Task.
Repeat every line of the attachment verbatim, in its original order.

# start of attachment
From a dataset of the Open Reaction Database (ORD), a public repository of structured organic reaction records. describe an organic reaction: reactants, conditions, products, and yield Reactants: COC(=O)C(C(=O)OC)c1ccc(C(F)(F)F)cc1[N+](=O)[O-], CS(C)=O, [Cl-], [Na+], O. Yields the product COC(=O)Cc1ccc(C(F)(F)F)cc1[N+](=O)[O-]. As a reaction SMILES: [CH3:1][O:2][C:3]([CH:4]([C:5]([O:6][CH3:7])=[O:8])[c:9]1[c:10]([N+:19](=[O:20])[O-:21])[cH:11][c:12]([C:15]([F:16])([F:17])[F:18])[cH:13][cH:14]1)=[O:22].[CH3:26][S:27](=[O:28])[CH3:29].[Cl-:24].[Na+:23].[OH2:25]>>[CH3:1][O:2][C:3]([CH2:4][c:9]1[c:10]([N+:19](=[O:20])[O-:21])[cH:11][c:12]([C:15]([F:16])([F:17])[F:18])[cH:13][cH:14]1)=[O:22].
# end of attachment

From a dataset of the Open Reaction Database (ORD), a public repository of structured organic reaction records. describe an organic reaction: reactants, conditions, products, and yield Reactants: COC(=O)C(C(=O)OC)c1ccc(C(F)(F)F)cc1[N+](=O)[O-], CS(C)=O, [Cl-], [Na+], O. Yields the product COC(=O)Cc1ccc(C(F)(F)F)cc1[N+](=O)[O-]. As a reaction SMILES: [CH3:1][O:2][C:3]([CH:4]([C:5]([O:6][CH3:7])=[O:8])[c:9]1[c:10]([N+:19](=[O:20])[O-:21])[cH:11][c:12]([C:15]([F:16])([F:17])[F:18])[cH:13][cH:14]1)=[O:22].[CH3:26][S:27](=[O:28])[CH3:29].[Cl-:24].[Na+:23].[OH2:25]>>[CH3:1][O:2][C:3]([CH2:4][c:9]1[c:10]([N+:19](=[O:20])[O-:21])[cH:11][c:12]([C:15]([F:16])([F:17])[F:18])[cH:13][cH:14]1)=[O:22].